Dominated since its early beginning by the Member States, the Common Foreign and Security policy (CFSP) has long been criticized for its lack of democratic legitimacy. The entering into force of the Lisbon Treaty enhanced the European Parliament’s role in that field and although it cannot act as a full legislator, it nonetheless acquired new powers for acting internationally. One of the most important achievements regards the EP’s role in the conclusion of international agreements. The new Art. 218, para. 6 TFEU finally provides for the EP’s mandatory approval before the conclusion of all EU international agreements for which the internal co-decision procedure is required.

The international role of EP is thus gradually accepted in the academic literature.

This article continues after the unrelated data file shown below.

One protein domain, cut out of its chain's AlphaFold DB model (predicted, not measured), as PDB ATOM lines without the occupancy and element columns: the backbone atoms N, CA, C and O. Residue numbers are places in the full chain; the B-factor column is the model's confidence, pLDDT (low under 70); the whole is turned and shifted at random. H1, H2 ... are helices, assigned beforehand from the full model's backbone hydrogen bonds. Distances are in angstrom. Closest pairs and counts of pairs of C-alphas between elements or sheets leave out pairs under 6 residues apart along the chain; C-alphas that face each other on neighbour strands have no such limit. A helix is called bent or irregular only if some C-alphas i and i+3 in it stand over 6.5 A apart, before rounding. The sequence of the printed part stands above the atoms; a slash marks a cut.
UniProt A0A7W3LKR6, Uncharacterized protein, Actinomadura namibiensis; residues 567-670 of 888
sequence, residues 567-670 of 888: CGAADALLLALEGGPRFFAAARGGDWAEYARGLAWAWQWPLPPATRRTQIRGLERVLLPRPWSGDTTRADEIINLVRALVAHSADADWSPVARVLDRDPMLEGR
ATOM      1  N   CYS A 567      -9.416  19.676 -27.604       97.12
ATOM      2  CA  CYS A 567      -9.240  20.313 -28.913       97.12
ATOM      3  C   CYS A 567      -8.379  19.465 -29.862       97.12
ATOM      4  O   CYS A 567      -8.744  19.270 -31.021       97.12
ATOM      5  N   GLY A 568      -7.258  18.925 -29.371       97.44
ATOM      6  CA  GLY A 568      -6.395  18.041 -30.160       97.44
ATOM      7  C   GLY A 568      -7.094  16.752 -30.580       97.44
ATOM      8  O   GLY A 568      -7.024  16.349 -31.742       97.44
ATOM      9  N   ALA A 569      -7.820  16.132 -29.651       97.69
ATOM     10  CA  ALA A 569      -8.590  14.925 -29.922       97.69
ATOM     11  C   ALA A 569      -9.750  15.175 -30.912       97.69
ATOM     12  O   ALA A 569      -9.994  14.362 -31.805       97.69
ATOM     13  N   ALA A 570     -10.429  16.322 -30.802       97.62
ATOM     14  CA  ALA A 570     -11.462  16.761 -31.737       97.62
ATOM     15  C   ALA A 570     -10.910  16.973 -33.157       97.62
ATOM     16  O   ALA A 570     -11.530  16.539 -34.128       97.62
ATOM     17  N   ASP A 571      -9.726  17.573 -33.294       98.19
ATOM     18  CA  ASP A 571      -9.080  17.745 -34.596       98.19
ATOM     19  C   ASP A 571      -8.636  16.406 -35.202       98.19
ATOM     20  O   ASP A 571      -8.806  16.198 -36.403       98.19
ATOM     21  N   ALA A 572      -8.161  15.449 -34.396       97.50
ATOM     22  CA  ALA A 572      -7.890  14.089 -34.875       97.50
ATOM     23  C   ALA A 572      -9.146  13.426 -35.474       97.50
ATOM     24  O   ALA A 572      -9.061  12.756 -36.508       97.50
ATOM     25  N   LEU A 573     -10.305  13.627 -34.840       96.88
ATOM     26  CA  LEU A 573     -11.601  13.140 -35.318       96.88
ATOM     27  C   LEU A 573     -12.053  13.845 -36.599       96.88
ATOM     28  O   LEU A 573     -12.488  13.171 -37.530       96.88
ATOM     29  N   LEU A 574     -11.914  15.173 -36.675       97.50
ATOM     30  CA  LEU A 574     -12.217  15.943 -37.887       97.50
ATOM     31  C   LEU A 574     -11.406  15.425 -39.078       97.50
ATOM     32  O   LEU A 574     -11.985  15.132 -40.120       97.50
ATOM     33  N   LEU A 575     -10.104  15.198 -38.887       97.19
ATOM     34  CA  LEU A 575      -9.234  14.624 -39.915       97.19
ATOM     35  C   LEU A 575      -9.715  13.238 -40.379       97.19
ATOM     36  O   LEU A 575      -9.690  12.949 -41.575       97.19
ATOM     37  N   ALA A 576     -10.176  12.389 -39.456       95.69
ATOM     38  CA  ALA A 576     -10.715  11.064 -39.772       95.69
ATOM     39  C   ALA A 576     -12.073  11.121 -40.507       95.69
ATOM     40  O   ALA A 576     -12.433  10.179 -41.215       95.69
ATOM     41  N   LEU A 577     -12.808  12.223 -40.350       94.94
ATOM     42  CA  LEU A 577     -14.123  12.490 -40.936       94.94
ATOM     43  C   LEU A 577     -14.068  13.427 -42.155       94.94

In this line, the aim of the paper is to provide empirical evidence and to identify the most significant aspects that have emerged in parliamentary practice. The paper focuses on the SWIFT affair and, by looking at the novelties introduced by the Lisbon Treaty, investigates the EP’s international role and the extent to which the new powers impact on both the internal inter-institutional balance and EU external relations.

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